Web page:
The Here and Now of Retail: What Every Retailer Must Know to Navigate Today’s Landscape  

Produced by Microsoft

The retail industry accelerated its pace of innovation throughout the global pandemic, embracing cutting edge technologies to enable things like curbside pickup and real-time inventory. Retailers are exploring the potential of technology to build autonomous stores, predictive customer experiences and the power of AI. Successful companies are using data to unlock insights that attract new customers and build brand loyalty, build supply chain visibility and predictability, and shape a value-led future for the retail industry and its customers. The future of the retail industry is still being written, and technology is helping to ensure a resilient path forward.

In this presentation, Alysa Taylor, Corporate Vice President, Azure & Industry Marketing, Microsoft, highlighted three critical areas that retailers are currently grappling with, and where technology can play a vital role: loyalty, visibility, and sustainability. Her insights shed light on the challenges facing the industry and the potential solutions enabled by technology. Here are the key takeaways from her presentation:

  1. Loyalty: While loyalty has always been a priority for retailers, today, it is important to focus on both attracting and retaining customers. Data is a powerful tool in accomplishing this, and retailers generate more data than ever before. To unlock the value of this data, three critical steps are necessary: making it accessible, making it usable, and reasoning over it. Retailers need to pull data from various sources and organize it into retail-specific data models. Pre-built AI models can be used to gain insights and take action. By doing this, retailers can achieve a 360-degree view of their customers, personalize shopping experiences, identify trends and behaviors, and prevent fraudulent activities. For example, GNC, a multinational health and wellness retailer, increased customer retention by 37% by creating 25 million unique profiles and offering specific incentives to their customers.

  2. Visibility: Supply chain disruptions have reached an unprecedented level of chaos. Although some improvements have been made, they are not enough to meet consumer demand. In January of last year, 60% of consumers were searching for out-of-stock items, leading to revenue loss and decreased customer loyalty. Retailers must have supply chain visibility and the ability to communicate with customers to prevent such disruptions. Retailers need to leverage technology to provide real-time insights into their supply chains, anticipate and mitigate disruptions, and optimize inventory management. Improving supply chain visibility and communication can prevent customer churn and revenue loss, as demonstrated by Alysa Taylor's personal experience of disappointment and lost confidence in a retailer's ability to deliver goods in a timely fashion.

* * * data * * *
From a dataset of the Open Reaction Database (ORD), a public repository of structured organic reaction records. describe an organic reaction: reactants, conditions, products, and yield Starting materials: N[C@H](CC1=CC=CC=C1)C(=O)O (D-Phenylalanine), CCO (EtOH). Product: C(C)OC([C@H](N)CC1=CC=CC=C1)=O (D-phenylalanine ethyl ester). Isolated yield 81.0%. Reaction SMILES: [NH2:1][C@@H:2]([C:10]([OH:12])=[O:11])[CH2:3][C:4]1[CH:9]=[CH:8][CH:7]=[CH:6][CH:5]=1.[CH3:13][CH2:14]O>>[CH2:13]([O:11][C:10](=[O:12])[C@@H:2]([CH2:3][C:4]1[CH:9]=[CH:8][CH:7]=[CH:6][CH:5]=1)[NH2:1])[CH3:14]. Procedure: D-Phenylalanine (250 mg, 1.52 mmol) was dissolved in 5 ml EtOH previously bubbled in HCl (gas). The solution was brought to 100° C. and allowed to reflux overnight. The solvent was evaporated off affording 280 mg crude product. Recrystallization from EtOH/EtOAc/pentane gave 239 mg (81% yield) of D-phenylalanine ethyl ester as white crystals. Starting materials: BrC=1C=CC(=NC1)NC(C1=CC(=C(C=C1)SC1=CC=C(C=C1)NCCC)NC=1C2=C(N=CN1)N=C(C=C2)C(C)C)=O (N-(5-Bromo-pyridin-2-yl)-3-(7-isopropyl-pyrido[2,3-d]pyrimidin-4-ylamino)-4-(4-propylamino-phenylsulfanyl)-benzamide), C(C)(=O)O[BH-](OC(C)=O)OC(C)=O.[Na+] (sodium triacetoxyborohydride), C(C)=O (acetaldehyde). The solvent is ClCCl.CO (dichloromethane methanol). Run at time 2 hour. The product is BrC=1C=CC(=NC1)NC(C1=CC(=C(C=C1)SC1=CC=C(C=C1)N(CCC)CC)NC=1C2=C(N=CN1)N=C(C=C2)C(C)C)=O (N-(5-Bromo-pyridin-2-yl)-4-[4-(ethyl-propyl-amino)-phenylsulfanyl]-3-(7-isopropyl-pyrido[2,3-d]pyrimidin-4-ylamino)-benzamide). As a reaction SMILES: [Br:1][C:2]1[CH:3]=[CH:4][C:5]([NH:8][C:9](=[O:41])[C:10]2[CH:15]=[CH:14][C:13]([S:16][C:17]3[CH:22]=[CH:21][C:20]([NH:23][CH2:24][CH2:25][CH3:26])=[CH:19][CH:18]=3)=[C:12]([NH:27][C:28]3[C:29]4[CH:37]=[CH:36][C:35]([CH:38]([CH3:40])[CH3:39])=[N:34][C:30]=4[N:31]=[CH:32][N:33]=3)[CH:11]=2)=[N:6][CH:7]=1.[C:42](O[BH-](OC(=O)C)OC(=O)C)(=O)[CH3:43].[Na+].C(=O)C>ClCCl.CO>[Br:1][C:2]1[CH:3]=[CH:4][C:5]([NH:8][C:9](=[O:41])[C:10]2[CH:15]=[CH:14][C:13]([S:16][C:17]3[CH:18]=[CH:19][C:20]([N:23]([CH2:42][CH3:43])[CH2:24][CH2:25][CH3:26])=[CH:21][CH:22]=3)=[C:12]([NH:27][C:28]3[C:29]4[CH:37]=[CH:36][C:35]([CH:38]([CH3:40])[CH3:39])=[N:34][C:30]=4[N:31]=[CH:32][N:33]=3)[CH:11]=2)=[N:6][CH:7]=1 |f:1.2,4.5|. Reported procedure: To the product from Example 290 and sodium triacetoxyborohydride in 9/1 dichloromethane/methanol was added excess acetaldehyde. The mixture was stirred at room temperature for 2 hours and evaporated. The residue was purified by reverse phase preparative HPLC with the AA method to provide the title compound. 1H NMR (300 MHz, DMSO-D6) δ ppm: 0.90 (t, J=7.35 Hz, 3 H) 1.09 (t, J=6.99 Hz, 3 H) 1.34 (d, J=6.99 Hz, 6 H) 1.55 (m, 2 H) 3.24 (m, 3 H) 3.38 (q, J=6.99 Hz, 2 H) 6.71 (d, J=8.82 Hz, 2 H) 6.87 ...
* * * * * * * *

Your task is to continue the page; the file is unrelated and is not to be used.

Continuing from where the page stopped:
3. Sustainability: Sustainability has become a top priority for organizations across industries due to climate change initiatives, regulations, and consumer preferences. However, only 37% of organizations acknowledge the trend, indicating that companies could lose potential customers and revenue by not offering sustainable options. The retail grocery industry, in particular, can make a significant impact by partnering with sustainable suppliers and reducing carbon emissions. Retailers need to understand the technology, emissions tracking, and partnerships necessary to achieve sustainability goals. Each organization has unique sustainability initiatives that require customized plans, including specific suppliers and standardized carbon emissions reporting. For example, GoodLeaf, a Canadian company that uses vertical farming and technology to manage emissions and reduce waste, can be a sustainable partner for grocers. By prioritizing sustainability, retailers can not only appeal to consumers but also be responsible to the planet.